Title: 5 Star Wrestling
Platform: PS3 (reviewed)
Developer: Serious Parody
Publisher: Serious Parody
Release date: March 10th 2015
Family Focus: Click here for more information.

Let’s get this straight: 5 Star Wrestling does not take itself seriously. You won’t find the same deep system and gameplay found in 2K’s WWE franchise. As its developer’s name, Serious Parody, connotes it is somewhat a parody of today’s wrestling with clever wrestler’s names to sound (and somewhat) look similar to some of today’s stars; such as Harvee Dee (RVD a.k.a. Rob Van Dam) or Andy Organ (Randy Orton). So is 5 Star Wrestling a five star frog splash or does it fall flat on its face?


First the presentation is pretty basic and straightforward. No fireworks or fancy visuals. Long time wrestling fans will immediately recognized “alternate” versions of parodied wrestlers’ themes. Besides the atrociously long loading times (by today’s standards), you’re thrown into a simple menu with a few options to get yourself directly in the heat of the battle. You can either play a Quick Match, Exhibition or Challenges. Quick Match lets you quickly jump in a match by choosing 1 of the 8 wrestlers. Exhibition lets you choose an arena and match type on top of your wrestler. Finally, Challenges throws you a plethora of different objectives to accomplish such as Taunt your enemy or perform X-move. You’re given 60 minutes to accomplish 3 specific objectives per match. Accomplishing such objectives will net your Gold points which can in turn be used to unlock character skins, arena match types. A nice change of pace in today’s gaming world filled with DLC.


One of the game’s strong suits is that it is a bit simpler than WWE’s more intricate battle system. Punching will actually hit and you won’t constantly be on the receiving end of an ass whooping. Sure, veterans of the WWE franchise will laugh this off, but it is actually fun to see a wrestling game with a more simple premise and is also a bit of a throwback to the good old days back on the Super Nintendo with games like WWF Royal Rumble and WWF Raw. It gives more casual wrestling and gaming fans something fun to chew on. Countering, pinning your opponent or executing your character’s finishing move is easily accomplished by pressing the adequate on-screen button prompt. For example, when your opponent is about to grab you, pressing R2 as soon as it’s prompted on-screen, you will successfully counter your opponent’s move. Although this is where one of the game’s issues surfaces; timing can be off sometimes – even when perfectly timing a button prompt. And when you’ve dished out enough damage to your opponent you’ll be able to execute the finishing touches with the triangle button; but be careful as your opponent can counter if they are still in pretty good shape. Seeing the Finisher prompt does not always mean certain victory.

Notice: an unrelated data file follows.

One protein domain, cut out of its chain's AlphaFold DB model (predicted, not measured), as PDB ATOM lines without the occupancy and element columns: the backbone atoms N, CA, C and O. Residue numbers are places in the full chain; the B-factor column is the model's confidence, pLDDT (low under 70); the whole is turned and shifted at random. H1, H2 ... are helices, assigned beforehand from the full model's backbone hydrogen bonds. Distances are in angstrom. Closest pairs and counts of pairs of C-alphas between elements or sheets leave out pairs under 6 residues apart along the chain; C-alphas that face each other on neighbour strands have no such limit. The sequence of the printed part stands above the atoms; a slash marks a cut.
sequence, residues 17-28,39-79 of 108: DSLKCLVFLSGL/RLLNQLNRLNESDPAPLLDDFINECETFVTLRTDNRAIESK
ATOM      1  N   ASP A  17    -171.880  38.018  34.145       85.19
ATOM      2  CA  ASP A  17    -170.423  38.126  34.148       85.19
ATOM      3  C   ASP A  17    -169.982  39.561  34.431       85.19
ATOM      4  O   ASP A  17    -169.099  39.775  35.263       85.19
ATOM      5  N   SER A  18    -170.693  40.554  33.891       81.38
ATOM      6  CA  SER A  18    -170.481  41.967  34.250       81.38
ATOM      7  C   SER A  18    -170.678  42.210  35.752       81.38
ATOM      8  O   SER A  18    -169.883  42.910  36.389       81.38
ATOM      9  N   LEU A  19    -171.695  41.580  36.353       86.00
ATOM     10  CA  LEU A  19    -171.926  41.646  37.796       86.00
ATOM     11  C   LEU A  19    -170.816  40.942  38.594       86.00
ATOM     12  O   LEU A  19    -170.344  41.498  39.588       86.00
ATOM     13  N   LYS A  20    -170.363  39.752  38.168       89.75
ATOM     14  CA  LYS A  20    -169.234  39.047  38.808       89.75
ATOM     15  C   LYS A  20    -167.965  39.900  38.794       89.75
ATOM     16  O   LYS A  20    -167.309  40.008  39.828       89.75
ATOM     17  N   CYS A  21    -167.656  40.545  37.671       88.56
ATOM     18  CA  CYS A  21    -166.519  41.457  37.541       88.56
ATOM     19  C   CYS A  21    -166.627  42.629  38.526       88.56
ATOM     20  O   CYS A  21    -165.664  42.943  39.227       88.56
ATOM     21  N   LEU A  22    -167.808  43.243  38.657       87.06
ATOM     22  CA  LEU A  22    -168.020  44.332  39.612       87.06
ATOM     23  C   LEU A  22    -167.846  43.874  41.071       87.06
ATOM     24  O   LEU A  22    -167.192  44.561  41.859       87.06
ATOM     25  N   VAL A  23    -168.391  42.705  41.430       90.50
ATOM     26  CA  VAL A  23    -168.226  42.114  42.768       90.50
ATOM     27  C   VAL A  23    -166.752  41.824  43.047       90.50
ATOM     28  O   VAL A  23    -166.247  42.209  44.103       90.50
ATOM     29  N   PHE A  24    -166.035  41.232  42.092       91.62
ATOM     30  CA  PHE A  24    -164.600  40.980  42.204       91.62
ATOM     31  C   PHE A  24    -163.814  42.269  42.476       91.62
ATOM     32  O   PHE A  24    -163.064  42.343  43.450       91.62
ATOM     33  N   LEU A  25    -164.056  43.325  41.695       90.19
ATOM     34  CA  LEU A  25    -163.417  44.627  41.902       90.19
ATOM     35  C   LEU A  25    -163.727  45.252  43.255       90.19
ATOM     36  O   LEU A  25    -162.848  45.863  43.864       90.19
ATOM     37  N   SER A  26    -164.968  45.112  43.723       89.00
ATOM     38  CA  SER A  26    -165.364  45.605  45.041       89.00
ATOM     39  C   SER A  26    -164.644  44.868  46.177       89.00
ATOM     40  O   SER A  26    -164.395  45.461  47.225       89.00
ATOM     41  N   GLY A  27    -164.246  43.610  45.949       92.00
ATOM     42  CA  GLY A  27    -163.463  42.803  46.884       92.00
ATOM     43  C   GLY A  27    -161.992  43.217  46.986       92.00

The AI isn’t the sharpest tool in the shed either. Although the opponent AI can be adjusted in the menu, some of the AI’s behavior can be seen as odd – even on Normal difficulty setting. Often times, while I was standing, awaiting for a counter-attack, my opponent would climb the top turnbuckle and wait….and wait…and wait. The only way to get him down was to either go near and suffer damage or exit the ring. This kind of behavior happened in 1 out of 2 matches; even during Challenges.

Although it’s a simpler game compared to 2K’s WWE juggernaut, this game has more bugs than you can shake a stick at. During a few of the many matches I’ve played, I’ve encountered a few glitches such as a character going through the ring after climbing the top rope, punching through the opponent without contact and opponents that magically stand up a mere half second after being knocked down, among other issues. Loading times are also atrocious when booting up the game and also once you’re about to jump in a Quick Match or Exhibition match. The lack of commentary can also make this a pretty mediocre experience. Parody commentating could’ve been the cherry on top of the sundae.


5 Star Wrestling definitely shows that some indie games can be (very) rough around the edges. Sure the game has a huge uphill battle due to some issues such a bareboned presentation, long loading times, lack of create a wrestler, limited roster, pretty steep pricing ($24.99 NA, €24.99 Euro and £19.99 UK) but wrestling fans wanting something different and more simple will find plenty to love here. The Challenge mode is sure to keep wrestling fans busy for quite sometime. Those who take the time to invest and dig deep in 5 Star Wrestling will be reminded that having to work through challenges to unlock new content is (still) pretty rewarding. You know the old saying: Don’t judge a book by its cover.

Winner by Pinfall

  • Clever fake wrestler names
  • Actually unlocking stuff is rewarding
  • Huge move lists despite the limited roster
  • Simpler mechanics than the WWE games


  • Long loading times
  • Annoying bugs and glitches
  • Limited roster
  • A bit expensive for the limited content

Family Focus

5 Star Wrestling is rated T for Teen in North America and PEGI 16+ in the UK due to blood, violence and realistic violence.